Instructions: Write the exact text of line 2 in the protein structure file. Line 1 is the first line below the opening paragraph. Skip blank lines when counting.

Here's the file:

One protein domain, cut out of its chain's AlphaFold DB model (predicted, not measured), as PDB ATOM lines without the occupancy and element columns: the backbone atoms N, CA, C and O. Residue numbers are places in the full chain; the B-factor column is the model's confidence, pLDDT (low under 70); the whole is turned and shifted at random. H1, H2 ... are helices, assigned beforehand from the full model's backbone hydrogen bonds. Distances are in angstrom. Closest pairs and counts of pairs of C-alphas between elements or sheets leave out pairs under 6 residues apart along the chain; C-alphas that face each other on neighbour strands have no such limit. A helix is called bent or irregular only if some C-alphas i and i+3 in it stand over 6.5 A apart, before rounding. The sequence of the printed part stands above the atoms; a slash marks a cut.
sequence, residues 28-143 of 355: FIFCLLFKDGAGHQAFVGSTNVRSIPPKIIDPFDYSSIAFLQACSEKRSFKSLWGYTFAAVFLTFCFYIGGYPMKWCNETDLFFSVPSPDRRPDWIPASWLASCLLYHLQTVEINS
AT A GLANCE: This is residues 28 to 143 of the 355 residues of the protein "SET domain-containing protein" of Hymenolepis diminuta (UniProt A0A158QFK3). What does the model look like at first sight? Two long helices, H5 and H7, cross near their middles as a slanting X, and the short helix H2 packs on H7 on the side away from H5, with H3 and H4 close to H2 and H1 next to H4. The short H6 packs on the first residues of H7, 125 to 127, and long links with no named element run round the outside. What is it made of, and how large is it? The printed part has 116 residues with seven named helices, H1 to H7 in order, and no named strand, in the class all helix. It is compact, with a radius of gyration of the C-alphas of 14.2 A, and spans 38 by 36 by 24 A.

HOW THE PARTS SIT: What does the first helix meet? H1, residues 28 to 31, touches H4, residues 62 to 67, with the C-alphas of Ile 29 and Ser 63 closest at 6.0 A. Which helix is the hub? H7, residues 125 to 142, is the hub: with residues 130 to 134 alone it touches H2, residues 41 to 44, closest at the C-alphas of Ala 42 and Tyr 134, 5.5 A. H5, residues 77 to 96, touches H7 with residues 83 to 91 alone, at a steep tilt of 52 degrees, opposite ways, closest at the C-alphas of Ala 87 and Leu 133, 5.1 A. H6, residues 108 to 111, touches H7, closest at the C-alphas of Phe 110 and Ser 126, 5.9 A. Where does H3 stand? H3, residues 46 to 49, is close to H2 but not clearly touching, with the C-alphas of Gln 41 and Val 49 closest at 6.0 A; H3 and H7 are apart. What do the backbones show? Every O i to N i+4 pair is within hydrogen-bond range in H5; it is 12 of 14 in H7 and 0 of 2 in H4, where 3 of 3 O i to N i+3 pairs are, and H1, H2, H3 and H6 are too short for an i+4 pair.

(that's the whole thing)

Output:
AT A GLANCE: This is residues 28 to 143 of the 355 residues of the protein "SET domain-containing protein" of Hymenolepis diminuta (UniProt A0A158QFK3). What does the model look like at first sight? Two long helices, H5 and H7, cross near their middles as a slanting X, and the short helix H2 packs on H7 on the side away from H5, with H3 and H4 close to H2 and H1 next to H4. The short H6 packs on the first residues of H7, 125 to 127, and long links with no named element run round the outside. What is it made of, and how large is it? The printed part has 116 residues with seven named helices, H1 to H7 in order, and no named strand, in the class all helix. It is compact, with a radius of gyration of the C-alphas of 14.2 A, and spans 38 by 36 by 24 A.